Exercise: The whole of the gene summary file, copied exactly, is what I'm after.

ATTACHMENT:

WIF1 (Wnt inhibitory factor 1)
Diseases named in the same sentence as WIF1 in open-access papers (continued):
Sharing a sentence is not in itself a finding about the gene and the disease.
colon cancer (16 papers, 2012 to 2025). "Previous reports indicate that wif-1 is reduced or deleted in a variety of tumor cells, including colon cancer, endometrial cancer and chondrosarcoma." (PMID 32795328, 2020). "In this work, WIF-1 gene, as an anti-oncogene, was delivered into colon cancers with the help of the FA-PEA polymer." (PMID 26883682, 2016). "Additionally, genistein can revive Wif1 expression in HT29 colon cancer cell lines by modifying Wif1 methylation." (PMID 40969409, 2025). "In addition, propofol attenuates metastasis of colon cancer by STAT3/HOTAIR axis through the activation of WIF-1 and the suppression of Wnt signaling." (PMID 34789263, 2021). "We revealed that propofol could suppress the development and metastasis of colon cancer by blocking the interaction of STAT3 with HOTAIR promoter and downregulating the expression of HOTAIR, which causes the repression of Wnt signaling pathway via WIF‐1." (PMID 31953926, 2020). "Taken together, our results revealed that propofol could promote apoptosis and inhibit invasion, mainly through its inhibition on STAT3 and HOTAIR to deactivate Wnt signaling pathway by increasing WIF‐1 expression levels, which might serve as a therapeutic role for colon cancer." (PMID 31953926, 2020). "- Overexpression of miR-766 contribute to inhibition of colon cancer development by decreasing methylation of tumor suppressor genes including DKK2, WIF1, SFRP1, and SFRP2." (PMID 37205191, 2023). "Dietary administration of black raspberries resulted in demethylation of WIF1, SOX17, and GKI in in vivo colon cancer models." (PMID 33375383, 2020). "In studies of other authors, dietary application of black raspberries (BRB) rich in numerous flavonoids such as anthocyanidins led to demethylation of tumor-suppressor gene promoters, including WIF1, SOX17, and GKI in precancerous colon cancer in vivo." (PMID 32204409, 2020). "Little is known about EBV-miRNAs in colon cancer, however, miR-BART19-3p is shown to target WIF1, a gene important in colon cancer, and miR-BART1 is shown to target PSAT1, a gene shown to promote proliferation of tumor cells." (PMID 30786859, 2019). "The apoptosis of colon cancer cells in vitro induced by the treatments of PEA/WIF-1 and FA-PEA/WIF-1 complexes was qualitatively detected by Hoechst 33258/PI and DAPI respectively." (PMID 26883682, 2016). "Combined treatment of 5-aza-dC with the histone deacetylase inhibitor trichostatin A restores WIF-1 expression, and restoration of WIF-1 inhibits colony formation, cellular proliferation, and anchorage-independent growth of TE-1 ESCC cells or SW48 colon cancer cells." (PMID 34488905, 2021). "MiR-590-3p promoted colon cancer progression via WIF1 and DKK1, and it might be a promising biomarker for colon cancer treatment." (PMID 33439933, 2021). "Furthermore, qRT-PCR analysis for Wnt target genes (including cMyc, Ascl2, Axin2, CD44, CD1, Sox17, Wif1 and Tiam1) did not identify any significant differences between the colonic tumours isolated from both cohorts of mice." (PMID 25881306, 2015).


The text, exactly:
WIF1 (Wnt inhibitory factor 1)
Diseases named in the same sentence as WIF1 in open-access papers (continued):
Sharing a sentence is not in itself a finding about the gene and the disease.
colon cancer (16 papers, 2012 to 2025). "Previous reports indicate that wif-1 is reduced or deleted in a variety of tumor cells, including colon cancer, endometrial cancer and chondrosarcoma." (PMID 32795328, 2020). "In this work, WIF-1 gene, as an anti-oncogene, was delivered into colon cancers with the help of the FA-PEA polymer." (PMID 26883682, 2016). "Additionally, genistein can revive Wif1 expression in HT29 colon cancer cell lines by modifying Wif1 methylation." (PMID 40969409, 2025). "In addition, propofol attenuates metastasis of colon cancer by STAT3/HOTAIR axis through the activation of WIF-1 and the suppression of Wnt signaling." (PMID 34789263, 2021). "We revealed that propofol could suppress the development and metastasis of colon cancer by blocking the interaction of STAT3 with HOTAIR promoter and downregulating the expression of HOTAIR, which causes the repression of Wnt signaling pathway via WIF‐1." (PMID 31953926, 2020). "Taken together, our results revealed that propofol could promote apoptosis and inhibit invasion, mainly through its inhibition on STAT3 and HOTAIR to deactivate Wnt signaling pathway by increasing WIF‐1 expression levels, which might serve as a therapeutic role for colon cancer." (PMID 31953926, 2020). "- Overexpression of miR-766 contribute to inhibition of colon cancer development by decreasing methylation of tumor suppressor genes including DKK2, WIF1, SFRP1, and SFRP2." (PMID 37205191, 2023). "Dietary administration of black raspberries resulted in demethylation of WIF1, SOX17, and GKI in in vivo colon cancer models." (PMID 33375383, 2020). "In studies of other authors, dietary application of black raspberries (BRB) rich in numerous flavonoids such as anthocyanidins led to demethylation of tumor-suppressor gene promoters, including WIF1, SOX17, and GKI in precancerous colon cancer in vivo." (PMID 32204409, 2020). "Little is known about EBV-miRNAs in colon cancer, however, miR-BART19-3p is shown to target WIF1, a gene important in colon cancer, and miR-BART1 is shown to target PSAT1, a gene shown to promote proliferation of tumor cells." (PMID 30786859, 2019). "The apoptosis of colon cancer cells in vitro induced by the treatments of PEA/WIF-1 and FA-PEA/WIF-1 complexes was qualitatively detected by Hoechst 33258/PI and DAPI respectively." (PMID 26883682, 2016). "Combined treatment of 5-aza-dC with the histone deacetylase inhibitor trichostatin A restores WIF-1 expression, and restoration of WIF-1 inhibits colony formation, cellular proliferation, and anchorage-independent growth of TE-1 ESCC cells or SW48 colon cancer cells." (PMID 34488905, 2021). "MiR-590-3p promoted colon cancer progression via WIF1 and DKK1, and it might be a promising biomarker for colon cancer treatment." (PMID 33439933, 2021). "Furthermore, qRT-PCR analysis for Wnt target genes (including cMyc, Ascl2, Axin2, CD44, CD1, Sox17, Wif1 and Tiam1) did not identify any significant differences between the colonic tumours isolated from both cohorts of mice." (PMID 25881306, 2015).